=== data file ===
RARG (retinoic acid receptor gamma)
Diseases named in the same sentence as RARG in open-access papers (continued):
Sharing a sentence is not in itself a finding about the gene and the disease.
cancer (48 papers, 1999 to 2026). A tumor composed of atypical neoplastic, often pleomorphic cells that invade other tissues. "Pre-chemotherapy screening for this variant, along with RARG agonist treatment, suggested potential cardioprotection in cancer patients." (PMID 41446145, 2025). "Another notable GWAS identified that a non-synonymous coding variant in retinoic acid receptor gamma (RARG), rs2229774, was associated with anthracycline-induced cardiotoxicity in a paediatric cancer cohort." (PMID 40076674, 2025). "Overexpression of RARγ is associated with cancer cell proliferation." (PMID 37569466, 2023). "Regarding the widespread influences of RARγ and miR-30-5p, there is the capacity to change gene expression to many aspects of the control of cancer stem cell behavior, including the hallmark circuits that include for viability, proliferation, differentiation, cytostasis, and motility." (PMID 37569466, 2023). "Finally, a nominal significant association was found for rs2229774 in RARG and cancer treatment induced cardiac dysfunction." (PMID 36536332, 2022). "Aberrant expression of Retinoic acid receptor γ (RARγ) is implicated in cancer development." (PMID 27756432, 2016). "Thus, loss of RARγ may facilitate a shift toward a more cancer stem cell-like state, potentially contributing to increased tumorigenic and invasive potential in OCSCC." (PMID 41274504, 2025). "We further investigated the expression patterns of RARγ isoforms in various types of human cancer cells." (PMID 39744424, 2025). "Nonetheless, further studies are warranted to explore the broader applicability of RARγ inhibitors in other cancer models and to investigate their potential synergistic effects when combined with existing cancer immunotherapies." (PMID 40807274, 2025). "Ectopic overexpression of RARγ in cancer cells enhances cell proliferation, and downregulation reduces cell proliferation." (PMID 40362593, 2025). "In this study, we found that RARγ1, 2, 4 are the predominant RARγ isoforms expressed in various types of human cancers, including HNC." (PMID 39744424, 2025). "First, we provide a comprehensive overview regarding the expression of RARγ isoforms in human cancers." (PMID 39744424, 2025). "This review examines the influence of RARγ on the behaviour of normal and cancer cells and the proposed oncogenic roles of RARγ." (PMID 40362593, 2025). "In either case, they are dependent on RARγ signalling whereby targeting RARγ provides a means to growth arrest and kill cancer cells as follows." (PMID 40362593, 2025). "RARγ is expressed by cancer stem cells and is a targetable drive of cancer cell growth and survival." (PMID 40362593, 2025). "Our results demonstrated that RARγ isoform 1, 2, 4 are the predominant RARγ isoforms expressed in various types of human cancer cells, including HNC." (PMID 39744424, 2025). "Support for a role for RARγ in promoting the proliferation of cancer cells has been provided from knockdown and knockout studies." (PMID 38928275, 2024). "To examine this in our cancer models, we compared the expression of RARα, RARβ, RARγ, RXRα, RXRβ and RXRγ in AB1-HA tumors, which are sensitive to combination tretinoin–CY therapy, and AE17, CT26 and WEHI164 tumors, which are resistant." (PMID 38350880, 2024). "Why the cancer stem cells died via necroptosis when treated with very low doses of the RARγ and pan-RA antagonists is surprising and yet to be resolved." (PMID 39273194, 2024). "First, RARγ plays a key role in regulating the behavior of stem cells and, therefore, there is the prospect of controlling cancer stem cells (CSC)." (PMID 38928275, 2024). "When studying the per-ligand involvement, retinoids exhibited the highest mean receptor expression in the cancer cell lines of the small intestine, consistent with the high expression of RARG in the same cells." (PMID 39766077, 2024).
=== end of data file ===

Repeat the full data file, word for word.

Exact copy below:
RARG (retinoic acid receptor gamma)
Diseases named in the same sentence as RARG in open-access papers (continued):
Sharing a sentence is not in itself a finding about the gene and the disease.
cancer (48 papers, 1999 to 2026). A tumor composed of atypical neoplastic, often pleomorphic cells that invade other tissues. "Pre-chemotherapy screening for this variant, along with RARG agonist treatment, suggested potential cardioprotection in cancer patients." (PMID 41446145, 2025). "Another notable GWAS identified that a non-synonymous coding variant in retinoic acid receptor gamma (RARG), rs2229774, was associated with anthracycline-induced cardiotoxicity in a paediatric cancer cohort." (PMID 40076674, 2025). "Overexpression of RARγ is associated with cancer cell proliferation." (PMID 37569466, 2023). "Regarding the widespread influences of RARγ and miR-30-5p, there is the capacity to change gene expression to many aspects of the control of cancer stem cell behavior, including the hallmark circuits that include for viability, proliferation, differentiation, cytostasis, and motility." (PMID 37569466, 2023). "Finally, a nominal significant association was found for rs2229774 in RARG and cancer treatment induced cardiac dysfunction." (PMID 36536332, 2022). "Aberrant expression of Retinoic acid receptor γ (RARγ) is implicated in cancer development." (PMID 27756432, 2016). "Thus, loss of RARγ may facilitate a shift toward a more cancer stem cell-like state, potentially contributing to increased tumorigenic and invasive potential in OCSCC." (PMID 41274504, 2025). "We further investigated the expression patterns of RARγ isoforms in various types of human cancer cells." (PMID 39744424, 2025). "Nonetheless, further studies are warranted to explore the broader applicability of RARγ inhibitors in other cancer models and to investigate their potential synergistic effects when combined with existing cancer immunotherapies." (PMID 40807274, 2025). "Ectopic overexpression of RARγ in cancer cells enhances cell proliferation, and downregulation reduces cell proliferation." (PMID 40362593, 2025). "In this study, we found that RARγ1, 2, 4 are the predominant RARγ isoforms expressed in various types of human cancers, including HNC." (PMID 39744424, 2025). "First, we provide a comprehensive overview regarding the expression of RARγ isoforms in human cancers." (PMID 39744424, 2025). "This review examines the influence of RARγ on the behaviour of normal and cancer cells and the proposed oncogenic roles of RARγ." (PMID 40362593, 2025). "In either case, they are dependent on RARγ signalling whereby targeting RARγ provides a means to growth arrest and kill cancer cells as follows." (PMID 40362593, 2025). "RARγ is expressed by cancer stem cells and is a targetable drive of cancer cell growth and survival." (PMID 40362593, 2025). "Our results demonstrated that RARγ isoform 1, 2, 4 are the predominant RARγ isoforms expressed in various types of human cancer cells, including HNC." (PMID 39744424, 2025). "Support for a role for RARγ in promoting the proliferation of cancer cells has been provided from knockdown and knockout studies." (PMID 38928275, 2024). "To examine this in our cancer models, we compared the expression of RARα, RARβ, RARγ, RXRα, RXRβ and RXRγ in AB1-HA tumors, which are sensitive to combination tretinoin–CY therapy, and AE17, CT26 and WEHI164 tumors, which are resistant." (PMID 38350880, 2024). "Why the cancer stem cells died via necroptosis when treated with very low doses of the RARγ and pan-RA antagonists is surprising and yet to be resolved." (PMID 39273194, 2024). "First, RARγ plays a key role in regulating the behavior of stem cells and, therefore, there is the prospect of controlling cancer stem cells (CSC)." (PMID 38928275, 2024). "When studying the per-ligand involvement, retinoids exhibited the highest mean receptor expression in the cancer cell lines of the small intestine, consistent with the high expression of RARG in the same cells." (PMID 39766077, 2024).